Case For Manjimup Water Trading Dries Up As Community Opposition Intensifies

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South West Greens MLC Diane Evers brought growing community discontent about the Southern Forests Irrigation Scheme (SFIS) to Parliament this week when she tabled a petition on behalf of over 3000 people opposed to the Manjimup water-trading scheme.

The petition was tabled on behalf of the Save Our Donnelly River community group on Tuesday and is the second petition Ms Evers has brought to Parliament regarding the scheme in the last 18 months.

Ms Evers said the increase in the number of signatories to a petition to stop the SFIS – from 862 in June 2019 to the current total of 3112 petitioners – was reflective of the momentum of outrage about the scheme’s inappropriateness.

The petitioners have asked the Legislative Council to withdraw state government approval and funding for the SFIS on the grounds that:

  • The average flow in the Donnelly River has declined as much as 65% since the 1990s.
  • Numerous species of vulnerable, threatened and critically endangered species of flora and fauna will be directly impacted by this proposal.
  • The Stewart Tree, WA’s tallest tree, and numerous ancient trees of significance are located within the dam impact zone on Record Brook.
  • An 85 per cent taxpayer-funded project should not be in the control of a privately-owned cooperative, exclusively benefitting 15 per cent of the farmers in the region.

Ms Evers said recent information provided by the Department of Water and Environment indicated reliability of the water for the scheme was only 44 per cent over a modelling period for the previous nine years.

This reliability would be dependent on fluctuating frequency of wetter years in a drying climate and would have seen the proposed dam totally emptied of its usable capacity for five out of the nine years.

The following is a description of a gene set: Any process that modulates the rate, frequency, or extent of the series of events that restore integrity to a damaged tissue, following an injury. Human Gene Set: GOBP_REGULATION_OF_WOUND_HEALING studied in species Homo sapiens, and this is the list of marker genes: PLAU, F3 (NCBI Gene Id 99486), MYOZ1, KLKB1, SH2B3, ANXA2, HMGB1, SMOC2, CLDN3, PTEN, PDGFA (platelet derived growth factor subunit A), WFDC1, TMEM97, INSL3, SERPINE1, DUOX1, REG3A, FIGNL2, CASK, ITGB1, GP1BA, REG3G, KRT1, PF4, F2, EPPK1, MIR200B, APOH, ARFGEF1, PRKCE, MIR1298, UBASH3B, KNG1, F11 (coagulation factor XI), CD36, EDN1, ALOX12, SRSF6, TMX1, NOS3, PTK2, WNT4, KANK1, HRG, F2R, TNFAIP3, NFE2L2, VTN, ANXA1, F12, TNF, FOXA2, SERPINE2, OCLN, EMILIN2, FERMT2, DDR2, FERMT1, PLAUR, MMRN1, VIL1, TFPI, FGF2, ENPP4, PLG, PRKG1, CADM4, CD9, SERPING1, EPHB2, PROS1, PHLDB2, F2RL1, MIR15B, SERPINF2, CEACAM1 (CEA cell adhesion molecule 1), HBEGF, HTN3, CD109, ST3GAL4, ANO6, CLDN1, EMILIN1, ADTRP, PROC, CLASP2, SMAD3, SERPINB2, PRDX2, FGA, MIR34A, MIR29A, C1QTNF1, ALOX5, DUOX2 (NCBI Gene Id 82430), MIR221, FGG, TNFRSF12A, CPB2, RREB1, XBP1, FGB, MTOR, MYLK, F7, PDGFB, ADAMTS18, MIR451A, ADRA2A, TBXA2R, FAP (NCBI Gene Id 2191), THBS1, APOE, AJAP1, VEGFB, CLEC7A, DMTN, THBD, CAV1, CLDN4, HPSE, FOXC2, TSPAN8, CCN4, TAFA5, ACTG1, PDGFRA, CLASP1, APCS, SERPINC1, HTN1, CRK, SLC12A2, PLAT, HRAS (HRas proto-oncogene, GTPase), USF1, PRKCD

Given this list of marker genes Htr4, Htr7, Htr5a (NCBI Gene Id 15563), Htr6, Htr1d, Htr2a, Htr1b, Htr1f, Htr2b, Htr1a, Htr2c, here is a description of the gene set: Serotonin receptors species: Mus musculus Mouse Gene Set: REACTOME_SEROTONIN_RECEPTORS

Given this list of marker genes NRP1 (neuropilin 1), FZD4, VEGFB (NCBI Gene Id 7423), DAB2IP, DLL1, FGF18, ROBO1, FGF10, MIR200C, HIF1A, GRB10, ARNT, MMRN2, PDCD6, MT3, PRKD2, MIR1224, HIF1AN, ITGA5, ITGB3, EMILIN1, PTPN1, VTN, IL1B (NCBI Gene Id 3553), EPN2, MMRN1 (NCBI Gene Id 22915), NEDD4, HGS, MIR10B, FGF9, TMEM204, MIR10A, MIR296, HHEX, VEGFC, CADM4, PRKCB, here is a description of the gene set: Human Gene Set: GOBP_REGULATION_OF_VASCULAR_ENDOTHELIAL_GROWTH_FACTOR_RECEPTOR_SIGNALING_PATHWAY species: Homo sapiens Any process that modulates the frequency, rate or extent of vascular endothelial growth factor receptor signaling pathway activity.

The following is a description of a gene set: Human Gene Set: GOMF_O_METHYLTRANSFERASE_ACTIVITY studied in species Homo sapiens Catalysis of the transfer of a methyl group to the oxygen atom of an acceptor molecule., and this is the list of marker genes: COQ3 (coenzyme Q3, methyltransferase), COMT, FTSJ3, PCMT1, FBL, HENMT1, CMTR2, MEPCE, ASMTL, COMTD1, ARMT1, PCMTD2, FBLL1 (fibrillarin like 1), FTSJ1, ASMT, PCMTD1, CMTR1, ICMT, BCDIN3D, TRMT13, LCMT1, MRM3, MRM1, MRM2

Ms Evers said it was becoming clear that the WA Labor Government was making public statements in support of action on climate and water scarcity, without doing the work to enact the necessary investment, policy and scrutiny of existing projects like the SFIS to mitigate the climate crisis.

In recent weeks, Water Minister Dave Kelly MLA has launched the Water Corporation’s Think climate change. Be waterwise campaign, highlighting “the impacts of climate change and the significant reduction in rainfall and runoff into our dams”, while also stating the “need to rethink how we use our precious water resources”.


“It is clear to an overwhelming majority that the Southern Forests Irrigation Scheme is an inequitable water trading scheme with potentially disastrous impacts on community and the environment.

“The SFIS is 85 per cent funded by taxpayers, but locks-out 85 per cent of farming businesses, with 70 farming families to pay one dollar in eight for a water-trading scheme on state forest land.

“It is totally inappropriate for such an impactful scheme to be owned by the Southern Forest Irrigation Co-operative – made up of a handful of directors and an unknown, undisclosed investor – in an agricultural region needing sustainable water supply for all.

“The fact is that Western Australia is dealing with water rights reliant on an Act from 1914 and rainfall data going back to 1975.

“Good forest and the world’s tallest karri tree are at risk from the environmental impact of the SFIS, with 160ha of healthy, resilient forest to be inundated and 142ha of forest to be cleared.

“River flows will be squeezed to a drop for a project that lacks transparency and could yet be blocked on environmental grounds.

“With such inequity, community discord and a lack of transparency, the time has come for Premier McGowan and his ministry to show leadership on this issue now, before it boils over.

“Simply put: this is a bad project that must be stopped – we must not damn the Donnelly.”

Hon. Diane Evers
MLC for South West
(08) 9486 8070

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